Frameworks, models, theories, and experiences for understanding disability

Shakespeare, T. and Watson, N. (2022) Frameworks, models, theories, and experiences for understanding disability. In: Brown, R., Maroto, M. and Pettinicchio, D. (eds.) The Oxford Handbook of the Sociology of Disability. Oxford University Press. ISBN 9780190093167 (doi: 10.1093/oxfordhb/9780190093167.013.1)

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This chapter critically engages with the underlying theories and approaches to disability that have formed the basis of disability studies since its inception. It starts with a brief historical overview of the social model of disability and its relationship to medical sociology. The authors frame their arguments by drawing on empirical research from three separate studies to answer the key question that has dogged disability research and disability studies since its first inception, namely: what are the roles of impairment and disablement in the lives of disabled people and the construction of the disability experience? The chapter ends by proposing a framework for social researchers to come together, incorporating ideas from Critical Realism and the work of Roy Bhaskar, as well as the ideas of Amartya Sen, Martha Nussbaum and the Capabilities approach.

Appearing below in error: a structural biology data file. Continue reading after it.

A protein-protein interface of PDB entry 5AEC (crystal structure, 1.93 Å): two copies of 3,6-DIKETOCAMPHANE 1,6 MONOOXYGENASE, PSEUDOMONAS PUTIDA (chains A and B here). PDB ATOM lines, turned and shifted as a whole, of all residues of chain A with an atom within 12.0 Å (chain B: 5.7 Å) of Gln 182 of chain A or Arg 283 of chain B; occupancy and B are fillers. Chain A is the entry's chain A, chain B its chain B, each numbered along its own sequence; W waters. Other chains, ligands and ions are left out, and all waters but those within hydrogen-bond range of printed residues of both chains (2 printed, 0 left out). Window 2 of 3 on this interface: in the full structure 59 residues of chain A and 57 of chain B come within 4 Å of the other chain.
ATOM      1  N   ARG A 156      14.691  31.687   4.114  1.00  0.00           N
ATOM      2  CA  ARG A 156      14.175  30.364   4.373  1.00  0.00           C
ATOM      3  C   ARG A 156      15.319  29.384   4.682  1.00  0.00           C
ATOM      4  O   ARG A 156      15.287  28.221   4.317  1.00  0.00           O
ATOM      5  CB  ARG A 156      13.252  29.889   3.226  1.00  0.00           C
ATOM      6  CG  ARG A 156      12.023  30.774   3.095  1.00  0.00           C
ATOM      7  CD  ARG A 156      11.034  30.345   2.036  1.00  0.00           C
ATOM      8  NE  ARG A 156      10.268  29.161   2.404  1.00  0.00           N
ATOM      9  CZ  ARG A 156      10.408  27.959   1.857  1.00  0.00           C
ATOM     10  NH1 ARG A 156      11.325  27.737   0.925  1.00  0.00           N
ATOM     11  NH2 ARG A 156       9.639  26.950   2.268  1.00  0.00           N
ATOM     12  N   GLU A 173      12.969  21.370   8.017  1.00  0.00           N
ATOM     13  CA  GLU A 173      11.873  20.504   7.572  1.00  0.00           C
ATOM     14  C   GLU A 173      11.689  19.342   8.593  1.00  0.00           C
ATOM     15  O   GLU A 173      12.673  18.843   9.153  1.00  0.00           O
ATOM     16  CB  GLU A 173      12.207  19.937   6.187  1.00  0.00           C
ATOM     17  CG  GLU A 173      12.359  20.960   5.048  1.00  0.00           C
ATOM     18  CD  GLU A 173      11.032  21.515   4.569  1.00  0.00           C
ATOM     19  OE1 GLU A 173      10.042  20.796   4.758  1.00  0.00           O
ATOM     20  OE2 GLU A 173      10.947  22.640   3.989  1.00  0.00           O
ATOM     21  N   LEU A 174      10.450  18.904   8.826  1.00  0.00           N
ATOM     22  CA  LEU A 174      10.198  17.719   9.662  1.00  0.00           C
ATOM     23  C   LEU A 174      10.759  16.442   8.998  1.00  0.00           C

Item Type:Book Sections
Glasgow Author(s) Enlighten ID:Watson, Professor Nicholas
Authors: Shakespeare, T., and Watson, N.
College/School:College of Social Sciences > School of Social and Political Sciences > Sociology Anthropology and Applied Social Sciences
Publisher:Oxford University Press
Published Online:22 March 2022
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